There are a myriad of genealogy lessons and reminders in this photograph. My discussion may be somewhat rambling…so bear with me.
There were several documents my daughter signed as one of the witnesses after her sister was married. While other documents may have sentimental value (which I’m not faulting), this is the one that really matters. It’s the license that will be returned by the minister to the county courthouse (in our case, that is the county recorder). It’s the official record of the marriage. If the records are preserved as they should be, it is the one document that should still be around (hopefully) in one and hundred fifty years long after we are all gone. Somewhere under my daughter’s hand is my name as father of the bride.
At least it better be there. I didn’t actually see the license, so I can’t testify as to what it actually says. Does it have my full name? Does it have just my first and middle name? Is my place of birth on there? If so, is it just the state; the county and the state; or the town, county, and the state?* There’s a genealogical reminder there as well.
we don’t quote or cite that which we did not see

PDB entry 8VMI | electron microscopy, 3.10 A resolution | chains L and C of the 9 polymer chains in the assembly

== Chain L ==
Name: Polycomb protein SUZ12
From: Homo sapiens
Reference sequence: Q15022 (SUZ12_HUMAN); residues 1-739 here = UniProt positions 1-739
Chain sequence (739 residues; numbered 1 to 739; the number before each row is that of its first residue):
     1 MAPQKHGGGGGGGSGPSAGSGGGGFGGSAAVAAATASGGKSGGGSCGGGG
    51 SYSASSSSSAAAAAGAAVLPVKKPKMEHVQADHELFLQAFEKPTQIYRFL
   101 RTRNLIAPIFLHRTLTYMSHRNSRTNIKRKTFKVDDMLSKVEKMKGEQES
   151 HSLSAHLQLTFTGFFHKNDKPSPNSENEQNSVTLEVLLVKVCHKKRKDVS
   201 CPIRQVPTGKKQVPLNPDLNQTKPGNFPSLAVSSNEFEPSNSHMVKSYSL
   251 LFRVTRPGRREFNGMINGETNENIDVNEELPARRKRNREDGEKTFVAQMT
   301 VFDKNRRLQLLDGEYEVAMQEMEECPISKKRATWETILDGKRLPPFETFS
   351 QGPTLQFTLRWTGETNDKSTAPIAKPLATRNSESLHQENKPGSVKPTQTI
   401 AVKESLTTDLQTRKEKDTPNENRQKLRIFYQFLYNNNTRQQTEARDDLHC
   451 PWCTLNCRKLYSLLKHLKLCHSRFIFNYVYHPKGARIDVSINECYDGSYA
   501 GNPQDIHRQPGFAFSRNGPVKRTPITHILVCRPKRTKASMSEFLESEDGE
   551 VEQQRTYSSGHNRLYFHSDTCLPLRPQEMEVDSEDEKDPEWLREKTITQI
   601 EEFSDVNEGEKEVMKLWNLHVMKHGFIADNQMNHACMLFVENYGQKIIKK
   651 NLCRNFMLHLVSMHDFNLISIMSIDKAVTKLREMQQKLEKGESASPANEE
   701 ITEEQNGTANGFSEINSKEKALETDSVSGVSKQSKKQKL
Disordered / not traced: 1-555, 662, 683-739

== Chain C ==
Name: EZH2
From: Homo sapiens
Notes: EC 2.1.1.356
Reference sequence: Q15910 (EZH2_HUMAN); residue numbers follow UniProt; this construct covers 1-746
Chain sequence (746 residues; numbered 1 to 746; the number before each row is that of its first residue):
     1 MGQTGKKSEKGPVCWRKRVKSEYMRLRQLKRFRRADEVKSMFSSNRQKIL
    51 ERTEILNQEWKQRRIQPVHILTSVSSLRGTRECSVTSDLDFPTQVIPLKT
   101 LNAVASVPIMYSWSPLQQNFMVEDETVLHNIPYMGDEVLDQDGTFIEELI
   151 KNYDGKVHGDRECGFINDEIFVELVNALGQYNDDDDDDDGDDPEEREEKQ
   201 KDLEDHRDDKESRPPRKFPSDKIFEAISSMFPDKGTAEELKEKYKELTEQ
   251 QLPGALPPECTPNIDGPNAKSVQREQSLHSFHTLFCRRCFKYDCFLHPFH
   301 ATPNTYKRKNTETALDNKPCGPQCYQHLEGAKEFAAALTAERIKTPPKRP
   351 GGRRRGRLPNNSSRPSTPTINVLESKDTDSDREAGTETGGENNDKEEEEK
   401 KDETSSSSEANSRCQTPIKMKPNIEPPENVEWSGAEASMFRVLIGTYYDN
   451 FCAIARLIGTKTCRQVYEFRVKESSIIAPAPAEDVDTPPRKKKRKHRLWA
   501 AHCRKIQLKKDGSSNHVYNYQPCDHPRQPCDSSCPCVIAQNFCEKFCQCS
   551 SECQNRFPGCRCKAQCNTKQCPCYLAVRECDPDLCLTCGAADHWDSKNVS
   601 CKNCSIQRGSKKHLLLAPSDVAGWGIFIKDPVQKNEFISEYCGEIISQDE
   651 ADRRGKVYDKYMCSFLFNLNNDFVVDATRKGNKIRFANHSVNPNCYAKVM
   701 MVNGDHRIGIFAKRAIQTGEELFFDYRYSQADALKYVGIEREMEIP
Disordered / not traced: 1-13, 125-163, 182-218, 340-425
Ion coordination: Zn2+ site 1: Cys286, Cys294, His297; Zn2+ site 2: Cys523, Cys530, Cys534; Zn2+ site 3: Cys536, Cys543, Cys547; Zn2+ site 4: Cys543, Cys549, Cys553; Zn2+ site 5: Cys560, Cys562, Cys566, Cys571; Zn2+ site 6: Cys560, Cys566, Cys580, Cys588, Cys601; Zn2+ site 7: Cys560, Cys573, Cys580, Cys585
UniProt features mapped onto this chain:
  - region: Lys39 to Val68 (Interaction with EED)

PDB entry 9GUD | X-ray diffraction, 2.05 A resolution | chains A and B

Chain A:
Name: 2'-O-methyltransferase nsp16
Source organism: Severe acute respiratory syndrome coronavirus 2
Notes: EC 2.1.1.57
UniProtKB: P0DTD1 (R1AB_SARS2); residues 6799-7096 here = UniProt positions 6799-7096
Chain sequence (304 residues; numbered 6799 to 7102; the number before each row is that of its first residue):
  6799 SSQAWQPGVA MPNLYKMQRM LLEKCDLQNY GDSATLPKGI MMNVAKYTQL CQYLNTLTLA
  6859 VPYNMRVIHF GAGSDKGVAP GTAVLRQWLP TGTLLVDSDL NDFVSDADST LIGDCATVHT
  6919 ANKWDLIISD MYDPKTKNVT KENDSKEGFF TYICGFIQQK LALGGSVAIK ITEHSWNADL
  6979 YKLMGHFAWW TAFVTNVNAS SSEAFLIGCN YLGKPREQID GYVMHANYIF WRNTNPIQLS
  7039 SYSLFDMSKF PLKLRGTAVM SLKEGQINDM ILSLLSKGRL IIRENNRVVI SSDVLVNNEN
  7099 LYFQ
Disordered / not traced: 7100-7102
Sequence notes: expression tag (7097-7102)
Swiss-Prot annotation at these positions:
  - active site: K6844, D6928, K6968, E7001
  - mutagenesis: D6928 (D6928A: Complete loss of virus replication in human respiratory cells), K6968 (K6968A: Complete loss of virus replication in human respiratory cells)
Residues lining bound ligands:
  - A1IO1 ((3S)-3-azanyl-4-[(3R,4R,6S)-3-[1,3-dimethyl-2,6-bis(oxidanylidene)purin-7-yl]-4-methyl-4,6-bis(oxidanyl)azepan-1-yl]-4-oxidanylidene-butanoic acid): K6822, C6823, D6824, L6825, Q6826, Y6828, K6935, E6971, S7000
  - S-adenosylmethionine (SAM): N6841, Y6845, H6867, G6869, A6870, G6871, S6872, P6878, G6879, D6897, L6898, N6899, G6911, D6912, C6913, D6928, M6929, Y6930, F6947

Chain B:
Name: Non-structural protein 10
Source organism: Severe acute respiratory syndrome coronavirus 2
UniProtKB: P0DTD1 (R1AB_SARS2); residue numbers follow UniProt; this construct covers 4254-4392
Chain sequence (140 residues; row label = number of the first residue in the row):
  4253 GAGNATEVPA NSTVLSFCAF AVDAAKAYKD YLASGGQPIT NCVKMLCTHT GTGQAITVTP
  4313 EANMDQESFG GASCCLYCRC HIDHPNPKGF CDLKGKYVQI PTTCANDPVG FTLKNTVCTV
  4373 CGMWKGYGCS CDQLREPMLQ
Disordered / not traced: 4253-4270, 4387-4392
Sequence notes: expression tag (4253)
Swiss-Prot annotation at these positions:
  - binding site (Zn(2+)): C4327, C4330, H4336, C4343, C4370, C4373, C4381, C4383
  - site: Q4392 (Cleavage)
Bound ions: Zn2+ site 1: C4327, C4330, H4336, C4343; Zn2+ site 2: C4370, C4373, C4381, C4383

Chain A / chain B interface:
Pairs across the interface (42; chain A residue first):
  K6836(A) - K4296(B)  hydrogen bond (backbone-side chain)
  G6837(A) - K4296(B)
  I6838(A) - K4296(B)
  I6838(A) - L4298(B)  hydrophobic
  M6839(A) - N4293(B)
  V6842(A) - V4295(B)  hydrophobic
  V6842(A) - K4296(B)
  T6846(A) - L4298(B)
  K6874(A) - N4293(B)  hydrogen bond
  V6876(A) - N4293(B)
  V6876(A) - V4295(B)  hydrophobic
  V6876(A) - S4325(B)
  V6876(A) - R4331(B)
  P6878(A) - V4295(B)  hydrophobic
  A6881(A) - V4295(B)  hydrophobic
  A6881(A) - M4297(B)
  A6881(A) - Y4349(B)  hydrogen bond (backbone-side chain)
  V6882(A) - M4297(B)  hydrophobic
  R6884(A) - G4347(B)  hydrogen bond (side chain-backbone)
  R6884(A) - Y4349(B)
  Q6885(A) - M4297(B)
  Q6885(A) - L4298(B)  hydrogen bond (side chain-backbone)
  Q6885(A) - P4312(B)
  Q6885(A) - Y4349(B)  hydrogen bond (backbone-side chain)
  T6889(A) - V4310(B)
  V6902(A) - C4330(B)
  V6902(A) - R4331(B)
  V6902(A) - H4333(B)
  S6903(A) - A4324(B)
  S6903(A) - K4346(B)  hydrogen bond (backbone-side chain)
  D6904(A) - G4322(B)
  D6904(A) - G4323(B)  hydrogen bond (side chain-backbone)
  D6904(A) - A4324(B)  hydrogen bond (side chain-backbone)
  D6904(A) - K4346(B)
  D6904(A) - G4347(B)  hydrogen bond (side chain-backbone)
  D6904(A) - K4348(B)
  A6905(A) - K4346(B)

If we didn’t actually see what a genealogical record states, we never act like, suggest, or imply that we did. This picture shows my daughter signing the license. That may not be clear in the image used for this illustration, but in my personal copy of the picture it is clear the marriage license is what is being signed and whose marriage license it is. That’s another lesson:
be careful printing information about living individuals
My daughter knew what she was signing. It was in English and she reads English. My ancestors in 1876 signed an English language document when they only read German. There were mistakes in the document that resulted in litigation. Another lesson (that’s valuable in life and not just genealogy):
read and understand what you sign
And clearly identify what an image is. I intentionally did not put a text box on this image indicating what it is. It’s not the marriage license. It is my picture of that license being signed by my daughter on 7 October 2017 at Immanuel Lutheran Church in Altona, Knox County, Illinois.
And it’s not the actual marriage record until it’s filed.
My daughter was not bothered by her father taking six pictures of her signing the marriage materials. That probably makes a statement about one of us.
*-I’m just hoping that whatever amount of detail was required that they got it right. Maybe I should have looked at it.